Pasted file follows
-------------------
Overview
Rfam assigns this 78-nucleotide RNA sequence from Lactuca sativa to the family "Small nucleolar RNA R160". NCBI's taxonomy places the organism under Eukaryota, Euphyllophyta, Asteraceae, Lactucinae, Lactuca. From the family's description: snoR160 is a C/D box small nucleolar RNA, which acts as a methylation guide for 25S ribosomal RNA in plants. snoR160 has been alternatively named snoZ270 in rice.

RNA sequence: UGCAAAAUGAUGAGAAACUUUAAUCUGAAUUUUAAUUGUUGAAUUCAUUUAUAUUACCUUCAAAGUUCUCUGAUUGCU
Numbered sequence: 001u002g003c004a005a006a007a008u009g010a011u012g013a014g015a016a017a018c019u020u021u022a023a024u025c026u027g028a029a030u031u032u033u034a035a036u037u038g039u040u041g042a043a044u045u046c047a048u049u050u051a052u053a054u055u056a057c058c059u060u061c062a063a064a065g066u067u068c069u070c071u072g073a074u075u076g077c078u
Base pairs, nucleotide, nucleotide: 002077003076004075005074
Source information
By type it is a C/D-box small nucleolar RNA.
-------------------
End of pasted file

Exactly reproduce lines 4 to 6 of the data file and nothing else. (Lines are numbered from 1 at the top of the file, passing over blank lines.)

Numbered sequence: 001u002g003c004a005a006a007a008u009g010a011u012g013a014g015a016a017a018c019u020u021u022a023a024u025c026u027g028a029a030u031u032u033u034a035a036u037u038g039u040u041g042a043a044u045u046c047a048u049u050u051a052u053a054u055u056a057c058c059u060u061c062a063a064a065g066u067u068c069u070c071u072g073a074u075u076g077c078u
Base pairs, nucleotide, nucleotide: 002077003076004075005074
Source information